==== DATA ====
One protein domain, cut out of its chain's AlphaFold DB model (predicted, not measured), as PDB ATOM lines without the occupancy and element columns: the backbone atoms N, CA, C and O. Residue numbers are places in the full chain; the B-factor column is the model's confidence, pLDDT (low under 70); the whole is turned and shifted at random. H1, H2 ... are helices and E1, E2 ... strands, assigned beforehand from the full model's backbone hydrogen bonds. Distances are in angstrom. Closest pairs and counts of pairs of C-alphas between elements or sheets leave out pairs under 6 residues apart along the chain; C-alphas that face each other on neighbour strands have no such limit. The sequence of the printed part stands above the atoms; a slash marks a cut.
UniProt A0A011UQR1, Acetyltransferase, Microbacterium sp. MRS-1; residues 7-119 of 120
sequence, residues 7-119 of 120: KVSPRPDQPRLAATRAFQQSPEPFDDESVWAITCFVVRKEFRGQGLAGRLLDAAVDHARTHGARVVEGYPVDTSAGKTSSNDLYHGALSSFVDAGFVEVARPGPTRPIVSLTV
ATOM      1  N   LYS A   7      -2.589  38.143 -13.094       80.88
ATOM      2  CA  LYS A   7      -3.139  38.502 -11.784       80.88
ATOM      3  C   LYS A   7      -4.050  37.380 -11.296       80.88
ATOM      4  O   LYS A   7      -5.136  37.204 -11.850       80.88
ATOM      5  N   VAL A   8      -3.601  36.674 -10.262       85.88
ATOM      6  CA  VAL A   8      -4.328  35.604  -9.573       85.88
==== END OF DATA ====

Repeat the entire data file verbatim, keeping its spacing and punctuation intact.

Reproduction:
One protein domain, cut out of its chain's AlphaFold DB model (predicted, not measured), as PDB ATOM lines without the occupancy and element columns: the backbone atoms N, CA, C and O. Residue numbers are places in the full chain; the B-factor column is the model's confidence, pLDDT (low under 70); the whole is turned and shifted at random. H1, H2 ... are helices and E1, E2 ... strands, assigned beforehand from the full model's backbone hydrogen bonds. Distances are in angstrom. Closest pairs and counts of pairs of C-alphas between elements or sheets leave out pairs under 6 residues apart along the chain; C-alphas that face each other on neighbour strands have no such limit. The sequence of the printed part stands above the atoms; a slash marks a cut.
UniProt A0A011UQR1, Acetyltransferase, Microbacterium sp. MRS-1; residues 7-119 of 120
sequence, residues 7-119 of 120: KVSPRPDQPRLAATRAFQQSPEPFDDESVWAITCFVVRKEFRGQGLAGRLLDAAVDHARTHGARVVEGYPVDTSAGKTSSNDLYHGALSSFVDAGFVEVARPGPTRPIVSLTV
ATOM      1  N   LYS A   7      -2.589  38.143 -13.094       80.88
ATOM      2  CA  LYS A   7      -3.139  38.502 -11.784       80.88
ATOM      3  C   LYS A   7      -4.050  37.380 -11.296       80.88
ATOM      4  O   LYS A   7      -5.136  37.204 -11.850       80.88
ATOM      5  N   VAL A   8      -3.601  36.674 -10.262       85.88
ATOM      6  CA  VAL A   8      -4.328  35.604  -9.573       85.88